5 years ago
Reply to  Evan

The Book of Nehemiah. LOL. Too funny.

Evan
Evan
5 years ago

Hmm, got a chuckle out of that. Fond memories?

Rev. R. W. Shazbot
Rev. R. W. Shazbot
5 years ago
Reply to  Evan

Oh, yeah. Me and the Neemster go way back. He’s a trip, man.

Seriously. Dude’s ate up.

Rev. R. W. Shazbot
Rev. R. W. Shazbot
5 years ago
Reply to  katecho

It’s not real hard to figure out, katecho. As I’ve said repeatedly, as long as people are allowed to vote, legalized abortion isn’t going away until welfare is abolished. That’s because welfare spending is funded by taxes. Which come from taxpayers. Who generally prefer not to spend money to raise other people’s kids. And who tend to vote. Given your logic, we should raise welfare spending dramatically. If every unwed mother who went on welfare got a nice McMansion of her own free and clear, plus $100,000 cash per child per year, plus $5000 a month per child in food… Read more »

katecho
katecho
5 years ago

McDivitt’s reasoning is that people vote with the goal of keeping their taxes low, and therefore would vote to keep abortion legal because it leads to fewer welfare babies to partake in the system. Not sure where to even begin with this argument. McDivitt may not be aware that we are in the condition in which almost 45% of citizens do not even pay federal income tax at all. As such, these are not motivated to vote to reduce taxation and welfare, but to increase them. McDivitt seems to forget that tax money is spent on the abortions themselves, muting… Read more »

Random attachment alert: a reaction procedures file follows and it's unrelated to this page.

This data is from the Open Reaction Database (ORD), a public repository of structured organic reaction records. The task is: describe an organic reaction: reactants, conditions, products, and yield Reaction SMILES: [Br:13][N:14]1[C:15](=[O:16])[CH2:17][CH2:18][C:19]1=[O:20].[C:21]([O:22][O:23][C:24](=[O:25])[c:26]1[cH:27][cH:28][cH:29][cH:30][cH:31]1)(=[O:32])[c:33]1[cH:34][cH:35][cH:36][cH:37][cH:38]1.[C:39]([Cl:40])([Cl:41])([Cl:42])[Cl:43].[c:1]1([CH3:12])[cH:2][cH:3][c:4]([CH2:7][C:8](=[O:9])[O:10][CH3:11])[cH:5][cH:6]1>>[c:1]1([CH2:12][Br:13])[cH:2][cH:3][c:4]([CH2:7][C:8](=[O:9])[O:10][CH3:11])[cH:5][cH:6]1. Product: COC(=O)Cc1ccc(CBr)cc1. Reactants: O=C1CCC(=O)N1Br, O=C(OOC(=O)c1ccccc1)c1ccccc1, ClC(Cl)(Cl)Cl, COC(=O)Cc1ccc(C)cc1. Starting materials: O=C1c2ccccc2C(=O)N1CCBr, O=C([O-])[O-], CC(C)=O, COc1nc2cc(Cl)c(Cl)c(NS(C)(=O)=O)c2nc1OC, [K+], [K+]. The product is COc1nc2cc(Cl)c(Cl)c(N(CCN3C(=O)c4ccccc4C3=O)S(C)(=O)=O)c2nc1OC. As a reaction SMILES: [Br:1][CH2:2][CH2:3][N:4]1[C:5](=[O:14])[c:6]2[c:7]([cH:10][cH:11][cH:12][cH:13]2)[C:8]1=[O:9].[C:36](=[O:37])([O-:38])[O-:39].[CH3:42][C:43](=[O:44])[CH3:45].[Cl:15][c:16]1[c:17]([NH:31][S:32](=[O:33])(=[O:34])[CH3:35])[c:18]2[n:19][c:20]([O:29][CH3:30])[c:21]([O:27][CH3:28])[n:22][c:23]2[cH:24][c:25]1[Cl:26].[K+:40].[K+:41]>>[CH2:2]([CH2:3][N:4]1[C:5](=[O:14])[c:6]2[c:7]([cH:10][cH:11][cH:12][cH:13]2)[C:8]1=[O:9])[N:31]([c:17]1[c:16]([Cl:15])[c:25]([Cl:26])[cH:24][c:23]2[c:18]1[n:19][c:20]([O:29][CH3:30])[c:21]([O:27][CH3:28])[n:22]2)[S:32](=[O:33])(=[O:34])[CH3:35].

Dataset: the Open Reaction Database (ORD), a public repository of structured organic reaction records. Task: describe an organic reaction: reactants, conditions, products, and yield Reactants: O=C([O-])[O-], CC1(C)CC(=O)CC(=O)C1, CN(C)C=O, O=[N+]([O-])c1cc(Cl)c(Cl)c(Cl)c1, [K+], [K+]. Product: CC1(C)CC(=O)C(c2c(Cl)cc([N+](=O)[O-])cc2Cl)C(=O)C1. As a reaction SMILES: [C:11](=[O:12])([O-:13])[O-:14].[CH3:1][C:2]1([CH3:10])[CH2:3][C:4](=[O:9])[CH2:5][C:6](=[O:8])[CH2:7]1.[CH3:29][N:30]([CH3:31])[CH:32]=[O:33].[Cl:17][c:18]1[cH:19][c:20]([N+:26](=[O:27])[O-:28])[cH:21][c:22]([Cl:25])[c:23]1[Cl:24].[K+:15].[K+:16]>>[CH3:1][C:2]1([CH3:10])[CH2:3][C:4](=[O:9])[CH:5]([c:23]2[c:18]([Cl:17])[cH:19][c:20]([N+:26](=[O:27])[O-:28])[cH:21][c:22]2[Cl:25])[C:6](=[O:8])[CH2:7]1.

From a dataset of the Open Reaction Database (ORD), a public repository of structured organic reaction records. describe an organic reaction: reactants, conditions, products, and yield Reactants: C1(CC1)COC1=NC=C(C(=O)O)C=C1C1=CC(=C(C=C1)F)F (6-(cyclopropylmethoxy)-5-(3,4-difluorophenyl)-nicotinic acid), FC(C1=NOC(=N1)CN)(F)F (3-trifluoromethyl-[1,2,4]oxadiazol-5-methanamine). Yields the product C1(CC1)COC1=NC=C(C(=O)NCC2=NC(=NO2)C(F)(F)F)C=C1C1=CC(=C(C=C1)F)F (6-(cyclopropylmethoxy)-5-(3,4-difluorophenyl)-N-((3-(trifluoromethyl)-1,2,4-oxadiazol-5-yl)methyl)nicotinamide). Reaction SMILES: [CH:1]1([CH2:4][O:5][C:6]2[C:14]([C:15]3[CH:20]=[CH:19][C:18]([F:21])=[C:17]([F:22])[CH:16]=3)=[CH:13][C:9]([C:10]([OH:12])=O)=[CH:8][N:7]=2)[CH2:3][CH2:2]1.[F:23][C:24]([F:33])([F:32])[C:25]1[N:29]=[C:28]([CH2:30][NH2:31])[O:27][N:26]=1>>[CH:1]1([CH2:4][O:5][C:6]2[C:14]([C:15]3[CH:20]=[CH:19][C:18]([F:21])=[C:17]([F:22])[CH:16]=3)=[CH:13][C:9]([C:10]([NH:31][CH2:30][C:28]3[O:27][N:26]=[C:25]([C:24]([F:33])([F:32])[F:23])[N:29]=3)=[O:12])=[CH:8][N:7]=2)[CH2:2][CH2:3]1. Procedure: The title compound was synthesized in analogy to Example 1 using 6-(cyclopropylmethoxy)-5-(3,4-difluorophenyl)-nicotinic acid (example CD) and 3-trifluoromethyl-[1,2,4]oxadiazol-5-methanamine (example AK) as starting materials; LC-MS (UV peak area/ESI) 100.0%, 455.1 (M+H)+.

Rev. R. W. Shazbot
Rev. R. W. Shazbot
5 years ago
Reply to  katecho

Semper fry, katecho.

Jason2010
5 years ago
Reply to  katecho

I happen to think it’s the wrong fight in the wrong way. Once again, we have Christians seeking to use political means to achieve a temporal moral victory. Let us suppose that PP is shut down. Will there be any fewer abortions? Other abortion clinics will just be more busy. And even if all abortion were ended, what evil will replace it? Massed abandonment of unwanted children? An explosion in the number of orphanages? But, of course, such a victory will never eventuate, because the moral and social forces that have normalised extramarital relations (and thus make abortion “necessary” to… Read more »

Ben
Ben
5 years ago

Neither abortion nor welfare will be outlawed by the current regime. I do believe that the end to both will come at roughly the same time, which will be when the regime collapses due to insolvency. In the end, it’s just about money.

Rev. R. W. Shazbot
Rev. R. W. Shazbot
5 years ago
Reply to  Ben

I agree that neither abortion or welfare will be outlawed by the current regime. But I don’t believe that it’s just about money.

klockheed
klockheed
5 years ago

Yes, so you’ve said, numerous times in this combox… why do you feel the need to repeat yourself?

Rev. R. W. Shazbot
Rev. R. W. Shazbot
5 years ago
Reply to  klockheed

Klock, don’t know if you’ve heard, but abortion isn’t going anywhere until all forms of welfare are ended.

klockheed
klockheed
5 years ago

You keep saying that, but I think we can stop the murder of the unborn without stopping “all forms of welfare”. I wonder, would that include gleaning?

Rev. R. W. Shazbot
Rev. R. W. Shazbot
5 years ago
Reply to  klockheed

Well, for 40 years your idea that you can ban abortion while welfare for unwed mothers and their offspring remains legal has proven spectacularly unsuccessful. I see no reason to believe that’s going to change.

How many welfare moms engage in gleaning where you’re at, Klock?

Kirsten Miller
Kirsten Miller
5 years ago

And here come the libertarian peeps with the foreign policy stuff. Did you guys even READ the post?

ryanfishel
ryanfishel
5 years ago

Hey, that PP logo looks great as my Facebook profile photo! And the link to this article looks great beside it.

Thanks, Doug!

Malachi
Malachi
5 years ago
Reply to  ryanfishel

You stole my thunder! I was just about to borrow that hellish new logo for my avatar. Hmmm…what to do…

Shannon Brown
Shannon Brown
5 years ago